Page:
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Do We Really Need Accountability in Our Group?

Written by David Rawlins on

Leaders and Coaches

Sometimes the word “accountability” can instill fear—and for good reason. When misused, it becomes nothing more than legalistic, performance-based righteousness. Accountability is not simply a confessional booth to unload your guilt and have your sin slate wiped clean; nor is it an interrogation in which we judge each other’s sins.

What Is Biblical Accountability?

Biblical accountability can be a beautiful tool within the context of a group and can draw members into deeper fellowship. But what exactly is biblical accountability? Biblical accountability is about loving each other by being intentionally invasive and open with one another.

Accountability is about speaking truth into each other’s lives and pointing each other to God. It’s about reminding each other that we are new creations and encouraging one another to live out our identity in Christ (2 Cor. 5:17). Accountability is not easy and it’s definitely not comfortable, but it has the potential to be a powerful tool in the never-ending struggle against our flesh. It also can provide space for us to build gospel-centered, Christ-honoring, authentic relationships with one another.

How Do We Do It?

Once every other month, in place of our usual gathering, our group gets together specifically for accountability.

  • We start informally catching up with one another
  • Then we share prayer requests as a whole group
  • After that, we break off with men together and women together in separate rooms to discuss our spiritual lives
  • Those who are unable to be there in-person can join virtually on a device that we keep nearby

Here are four “pillars of living in community” and four practical tips we have set for these times:

1. Openness

By humbling ourselves with openness we invite others to speak truth into our mess. Confession, prayer, and encouragement are pillars in living in community. But we have to first set a foundation of consistently meeting together and doing life together to embed these opportunities.

Christ calls us to walk in the light, and that will affect our fellowship (1 John 1:7)—openness and relational depth are proportional. But it’s up to each person’s conscious choice to participate.

2. Concerned About the Heart, Not Mere Obedience

Of course, we want to see our brothers and sisters grow in holiness, but obedience should be the result of a heart change and not simply from a sense of false righteousness. Our standing with God is not dependent on our performance (Eph. 2:8-9).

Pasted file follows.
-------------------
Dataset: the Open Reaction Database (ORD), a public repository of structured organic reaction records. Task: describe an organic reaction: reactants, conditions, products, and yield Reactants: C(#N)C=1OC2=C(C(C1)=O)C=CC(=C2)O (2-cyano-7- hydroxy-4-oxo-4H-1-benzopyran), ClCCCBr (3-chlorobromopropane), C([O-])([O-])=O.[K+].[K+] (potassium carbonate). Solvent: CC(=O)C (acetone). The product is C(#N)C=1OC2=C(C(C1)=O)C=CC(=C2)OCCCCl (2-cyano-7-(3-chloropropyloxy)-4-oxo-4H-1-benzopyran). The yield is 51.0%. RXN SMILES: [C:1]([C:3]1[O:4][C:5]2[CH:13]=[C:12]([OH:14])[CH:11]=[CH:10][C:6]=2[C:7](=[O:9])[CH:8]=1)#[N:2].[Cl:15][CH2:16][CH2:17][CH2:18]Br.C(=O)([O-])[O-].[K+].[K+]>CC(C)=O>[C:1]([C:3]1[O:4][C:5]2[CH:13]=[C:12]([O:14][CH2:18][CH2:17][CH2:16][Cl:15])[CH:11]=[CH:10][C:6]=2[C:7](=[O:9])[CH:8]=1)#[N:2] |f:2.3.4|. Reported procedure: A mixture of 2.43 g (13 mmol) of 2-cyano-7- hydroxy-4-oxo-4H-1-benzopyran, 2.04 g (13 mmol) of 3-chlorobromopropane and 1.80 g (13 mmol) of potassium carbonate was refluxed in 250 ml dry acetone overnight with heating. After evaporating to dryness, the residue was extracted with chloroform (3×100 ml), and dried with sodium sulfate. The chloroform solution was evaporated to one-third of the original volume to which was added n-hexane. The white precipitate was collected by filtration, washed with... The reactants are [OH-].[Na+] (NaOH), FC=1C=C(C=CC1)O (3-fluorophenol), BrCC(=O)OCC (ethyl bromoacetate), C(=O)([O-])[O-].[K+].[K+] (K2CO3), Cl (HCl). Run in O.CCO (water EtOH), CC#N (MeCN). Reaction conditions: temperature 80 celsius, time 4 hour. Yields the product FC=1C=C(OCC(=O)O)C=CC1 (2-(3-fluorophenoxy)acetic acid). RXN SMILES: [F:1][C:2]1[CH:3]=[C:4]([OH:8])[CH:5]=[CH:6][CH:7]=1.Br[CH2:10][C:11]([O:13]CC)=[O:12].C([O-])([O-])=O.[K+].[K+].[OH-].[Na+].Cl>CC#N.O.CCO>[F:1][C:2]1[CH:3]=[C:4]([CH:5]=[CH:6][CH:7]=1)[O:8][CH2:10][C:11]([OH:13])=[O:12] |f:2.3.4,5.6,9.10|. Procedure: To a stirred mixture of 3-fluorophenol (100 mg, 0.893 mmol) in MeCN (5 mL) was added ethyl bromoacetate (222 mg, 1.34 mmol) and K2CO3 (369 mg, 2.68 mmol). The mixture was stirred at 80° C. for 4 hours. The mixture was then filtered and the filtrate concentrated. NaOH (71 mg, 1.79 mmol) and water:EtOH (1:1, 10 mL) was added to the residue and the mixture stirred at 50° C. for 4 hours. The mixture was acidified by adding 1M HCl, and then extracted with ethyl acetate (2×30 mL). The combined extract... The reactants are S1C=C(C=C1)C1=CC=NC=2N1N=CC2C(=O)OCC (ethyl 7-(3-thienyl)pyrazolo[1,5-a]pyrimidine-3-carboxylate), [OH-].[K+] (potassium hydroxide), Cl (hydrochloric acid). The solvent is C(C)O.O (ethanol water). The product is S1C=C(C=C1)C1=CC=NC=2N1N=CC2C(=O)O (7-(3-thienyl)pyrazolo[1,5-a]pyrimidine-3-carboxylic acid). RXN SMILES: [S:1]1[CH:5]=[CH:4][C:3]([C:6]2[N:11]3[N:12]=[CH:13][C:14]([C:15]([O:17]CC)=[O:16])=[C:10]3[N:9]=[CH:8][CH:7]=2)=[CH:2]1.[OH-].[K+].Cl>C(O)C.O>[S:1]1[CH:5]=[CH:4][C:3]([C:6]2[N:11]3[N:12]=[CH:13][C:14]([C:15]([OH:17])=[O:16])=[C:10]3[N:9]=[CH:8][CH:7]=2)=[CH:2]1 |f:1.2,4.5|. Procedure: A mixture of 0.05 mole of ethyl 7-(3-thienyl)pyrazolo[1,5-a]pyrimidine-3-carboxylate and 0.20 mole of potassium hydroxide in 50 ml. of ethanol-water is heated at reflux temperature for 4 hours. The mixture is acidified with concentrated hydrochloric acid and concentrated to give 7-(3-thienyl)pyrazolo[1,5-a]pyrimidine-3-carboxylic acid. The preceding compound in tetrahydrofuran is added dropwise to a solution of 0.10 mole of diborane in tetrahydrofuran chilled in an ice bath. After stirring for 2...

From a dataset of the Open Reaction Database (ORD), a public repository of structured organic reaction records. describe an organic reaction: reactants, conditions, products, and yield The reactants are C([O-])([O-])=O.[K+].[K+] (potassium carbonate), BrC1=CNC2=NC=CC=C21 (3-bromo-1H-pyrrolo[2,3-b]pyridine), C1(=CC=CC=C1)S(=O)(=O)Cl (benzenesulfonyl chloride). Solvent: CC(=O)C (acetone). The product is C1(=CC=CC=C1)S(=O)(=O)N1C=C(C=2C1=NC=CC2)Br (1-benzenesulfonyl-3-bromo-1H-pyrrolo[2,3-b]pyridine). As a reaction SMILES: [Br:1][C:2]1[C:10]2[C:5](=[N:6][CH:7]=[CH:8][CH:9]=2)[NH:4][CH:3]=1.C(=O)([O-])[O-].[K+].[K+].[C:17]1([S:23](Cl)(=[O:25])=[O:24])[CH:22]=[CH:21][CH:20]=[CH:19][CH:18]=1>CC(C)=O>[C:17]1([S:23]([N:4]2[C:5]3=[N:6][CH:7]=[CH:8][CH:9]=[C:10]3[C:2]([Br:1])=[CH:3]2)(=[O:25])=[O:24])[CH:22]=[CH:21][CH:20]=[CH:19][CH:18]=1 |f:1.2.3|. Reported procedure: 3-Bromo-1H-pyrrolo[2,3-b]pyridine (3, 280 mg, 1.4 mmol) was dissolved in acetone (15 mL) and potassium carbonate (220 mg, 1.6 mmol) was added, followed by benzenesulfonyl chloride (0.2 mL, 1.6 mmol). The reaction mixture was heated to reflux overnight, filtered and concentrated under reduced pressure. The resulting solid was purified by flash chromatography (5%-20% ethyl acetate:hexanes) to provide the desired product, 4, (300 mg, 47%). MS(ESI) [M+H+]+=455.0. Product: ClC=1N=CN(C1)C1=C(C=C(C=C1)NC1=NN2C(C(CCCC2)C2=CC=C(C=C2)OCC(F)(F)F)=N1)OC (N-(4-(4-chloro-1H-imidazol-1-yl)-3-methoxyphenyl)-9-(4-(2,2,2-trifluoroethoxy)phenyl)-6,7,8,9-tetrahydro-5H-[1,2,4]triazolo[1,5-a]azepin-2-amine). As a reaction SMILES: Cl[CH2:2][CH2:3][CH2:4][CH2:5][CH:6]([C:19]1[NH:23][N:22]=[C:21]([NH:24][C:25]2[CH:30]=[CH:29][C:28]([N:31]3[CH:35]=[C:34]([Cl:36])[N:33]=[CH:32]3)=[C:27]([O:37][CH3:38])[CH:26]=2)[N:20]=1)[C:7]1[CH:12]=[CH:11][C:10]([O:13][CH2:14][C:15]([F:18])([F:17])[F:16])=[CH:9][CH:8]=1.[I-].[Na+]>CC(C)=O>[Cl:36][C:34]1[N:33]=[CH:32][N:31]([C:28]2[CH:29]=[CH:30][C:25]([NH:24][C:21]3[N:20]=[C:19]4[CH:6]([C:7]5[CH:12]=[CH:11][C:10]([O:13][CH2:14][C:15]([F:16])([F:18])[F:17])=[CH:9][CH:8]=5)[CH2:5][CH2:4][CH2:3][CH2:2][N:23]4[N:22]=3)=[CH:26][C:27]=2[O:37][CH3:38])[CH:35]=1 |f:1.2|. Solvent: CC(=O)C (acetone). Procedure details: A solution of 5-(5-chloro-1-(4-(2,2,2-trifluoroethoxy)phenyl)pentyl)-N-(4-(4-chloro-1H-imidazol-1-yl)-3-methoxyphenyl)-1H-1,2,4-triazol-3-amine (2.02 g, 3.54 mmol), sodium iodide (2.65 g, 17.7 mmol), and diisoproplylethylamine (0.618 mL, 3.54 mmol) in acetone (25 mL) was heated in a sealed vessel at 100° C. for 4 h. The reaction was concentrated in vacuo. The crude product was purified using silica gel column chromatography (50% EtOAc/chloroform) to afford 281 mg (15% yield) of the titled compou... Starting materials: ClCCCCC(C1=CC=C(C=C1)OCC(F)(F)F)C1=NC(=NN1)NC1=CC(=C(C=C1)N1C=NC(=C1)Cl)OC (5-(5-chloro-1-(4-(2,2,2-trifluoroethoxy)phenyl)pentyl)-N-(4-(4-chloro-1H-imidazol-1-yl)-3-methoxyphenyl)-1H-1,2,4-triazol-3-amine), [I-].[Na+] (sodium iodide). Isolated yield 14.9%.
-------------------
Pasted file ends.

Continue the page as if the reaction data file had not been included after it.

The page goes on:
3. Serious About Sin, Remember the Gospel

God takes sin seriously and so should we. Because our sin has already been forgiven our identity is not rooted in our obedience or performance, but rather in the finished work of Christ.

Accountability that fails to magnify the mercies of God is destined for despair. However, when we see our sin in light of Christ’s work, it drives us to worship. The end game is forgiveness, restoration, mercy, and praise.

4. This Should Draw Us to God

It’s only through the work of Christ and the influence of the Holy Spirit that we can see victory over sin’s power in our lives. Accountability should first point us to his Word and the truths written within, and then draw us to our knees as we pray for one another. We must regularly acknowledge our need for God by turning to his Word and prayer.

4 Practical Tips

Here are four practical tips that our group uses to help guide our accountability times together.

1. Ask Clear Questions, Tell the Truth

Ask intentionally invasive questions that help identify the root causes of the sin. Vague language is an attempt to minimize our own sin. Invasive questions are usually best in one-on-one settings or with just men or women together.

2. Identify Triggers

We know fighting sin in our lives is a constant battle. Come alongside one another to identify common triggers for sin patterns or reoccurring sins (i.e..: being more tempted in certain settings, times of day, etc.). One way to avoid triggers (or share that you are experiencing one) is by texting and reaching out to one another regularly.

3. Leave the Judging Up to God

We need to guard against self-righteousness. We all have different temptations and struggles. Just because we don’t struggle with the same sin as someone else doesn’t make us any more holy or someone less holy; we are all covered in Christ’s righteousness. Be quick to extend grace and mercy to others.

4. We’re In It for The Long Haul

Although the goal is holiness, we know that we won’t be perfect until we reach heaven. The Christian life is not a sprint but a marathon, so don’t be discouraged if you’re not seeing immediate victory over sin. Some sin struggles will take months or years to combat, especially with well-established sin patterns. Don’t grow weary of doing good, and fight the good fight of faith.

In her book The Gospel Comes with a House Key, Rosaria Butterfield makes this poignant observation about the relationship of sin and community:

“Sin demands isolation. While community does not inoculate us against sin, godly community is a sweet balm of safety. It gives us a place and a season where we are safe with ourselves and safe with others.”

It’s true that accountability can be scary, but the benefits of biblical accountability far outweigh any fears.

David Rawlins

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